Sleep Awareness Week Pt. II

Sleep Awareness Week Pt. II

Another important topic regarding sleep involves the extent to which we are aware of how sleep impacts our ability to learn. For students, their number one job is to learn and progress through their education. Teens need to be prepared for the very near future where they will train for a career, enter the workforce, move into adulthood, and experience true autonomy and self-reliance. Their schooling and ability to learn sets the foundation for all of this, so with sleep being such a critical aspect of growth and development, it is important for young learners to know how sleep contributes to their ability to learn.

 

Because sleep promotes brain restoration—quite literally, our brain synapses that fire during our waking hours as we encounter stimuli get to take a “break” while we are asleep—disturbed, disrupted or shortened sleep means that our brains are not fully restored when we wake up. This restoration period is crucial to students’ ability to learn and function at their best. Studies indicate that over 70% of teenagers are not getting an adequate amount of sleep, which means that they go to school with an impeded ability to learn.

 

Since sleep allows our brains to essentially reset, students experience an increase in alertness, concentration, and “sharpness” when they are well-rested. On the contrary, these necessary attributes are compromised when sleep is lacking.

 

  • In a math class, students lacking sleep may find that their mental math ability is not as acute; instead of being able to recall times tables, formulas, and processes quickly, they might experience a sluggish or lagged response time when approaching a problem.
  • Similarly, in a foreign language course, students who are lacking sleep are less likely to be able to summon conversational vocabulary, even terms that they have encountered at a high frequency. Their ability to activate or “switch on” memory recall can be greatly compromised by even just a few nights of disturbed sleep.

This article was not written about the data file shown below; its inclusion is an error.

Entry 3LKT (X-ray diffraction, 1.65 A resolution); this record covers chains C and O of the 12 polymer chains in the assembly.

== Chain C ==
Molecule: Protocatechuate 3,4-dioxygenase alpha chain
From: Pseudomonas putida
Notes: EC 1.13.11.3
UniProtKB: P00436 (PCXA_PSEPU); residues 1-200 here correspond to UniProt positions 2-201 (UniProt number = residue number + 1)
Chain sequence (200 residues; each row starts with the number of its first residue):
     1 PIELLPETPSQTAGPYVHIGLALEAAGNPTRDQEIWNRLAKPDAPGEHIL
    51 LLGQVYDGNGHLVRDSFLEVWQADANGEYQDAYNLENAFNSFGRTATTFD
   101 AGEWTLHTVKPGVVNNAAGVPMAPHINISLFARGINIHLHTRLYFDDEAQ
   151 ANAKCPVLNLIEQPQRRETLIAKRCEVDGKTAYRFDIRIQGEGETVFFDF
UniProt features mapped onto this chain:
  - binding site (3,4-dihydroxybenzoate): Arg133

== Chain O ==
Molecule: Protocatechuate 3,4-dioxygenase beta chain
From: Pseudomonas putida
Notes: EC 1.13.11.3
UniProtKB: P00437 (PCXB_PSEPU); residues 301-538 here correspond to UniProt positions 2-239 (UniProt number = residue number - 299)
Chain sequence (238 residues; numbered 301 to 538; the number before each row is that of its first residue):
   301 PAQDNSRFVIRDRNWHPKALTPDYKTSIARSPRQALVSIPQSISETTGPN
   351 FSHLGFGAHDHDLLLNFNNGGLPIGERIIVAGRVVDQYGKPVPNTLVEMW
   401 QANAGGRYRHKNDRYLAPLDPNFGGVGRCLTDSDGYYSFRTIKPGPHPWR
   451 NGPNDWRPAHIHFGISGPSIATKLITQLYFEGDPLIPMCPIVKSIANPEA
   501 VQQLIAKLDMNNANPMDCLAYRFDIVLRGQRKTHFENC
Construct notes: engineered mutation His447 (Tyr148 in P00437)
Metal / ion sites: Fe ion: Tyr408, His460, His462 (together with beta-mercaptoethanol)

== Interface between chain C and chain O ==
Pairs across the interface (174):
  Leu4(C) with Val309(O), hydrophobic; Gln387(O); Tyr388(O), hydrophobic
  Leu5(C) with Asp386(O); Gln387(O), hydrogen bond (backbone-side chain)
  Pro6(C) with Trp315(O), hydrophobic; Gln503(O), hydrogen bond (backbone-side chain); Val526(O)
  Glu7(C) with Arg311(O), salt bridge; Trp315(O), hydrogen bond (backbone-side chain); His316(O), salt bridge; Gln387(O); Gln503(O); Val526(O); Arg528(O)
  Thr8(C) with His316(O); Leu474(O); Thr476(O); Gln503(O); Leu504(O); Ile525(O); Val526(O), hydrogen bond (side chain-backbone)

• Memory processing is negatively impacted when students are not adequately rested. This means that recent skills, facts, or processes are less likely to be moved from short- term memory to long-term memory. The brain is unable to file this new information away for later use. This means that no amount of cramming the night before an exam will guarantee that that information will be accessible during the test.

 

Recalling information is only one facet of learning that is compromised by sleep deprivation. The ability to receive new information is negatively affected as well.

 

  • For example, a student who is presented with a new novel, article, or lab report will be less capable of applying basic comprehension skills if sleep deprived. Not only will that student be less likely to memorize the main idea or key details in the text, but he will be unable to identify the central idea all together. Because fatigue impacts the ability to focus, students may be viewing that text, but they are not actually comprehending or assessing what they are reading.
  • The same idea holds true for the writing process. A student that is lacking sleep will tend to produce writing that is unfocused, lacking critical thought, or missing key details. Their ability to catch common errors, whether misspellings, lapses in tense, grammatical missteps, and punctuation oversights could also lag due to the lack of focus.

 

Finally, a student’s ability to learn is compromised because the fatigue offsets motivation. When minds are foggy and focus is lacking, motivation follows suit and diminishes. Therefore, task initiation, timed exercises, and anything else that requires students to summon effort can be a real struggle.

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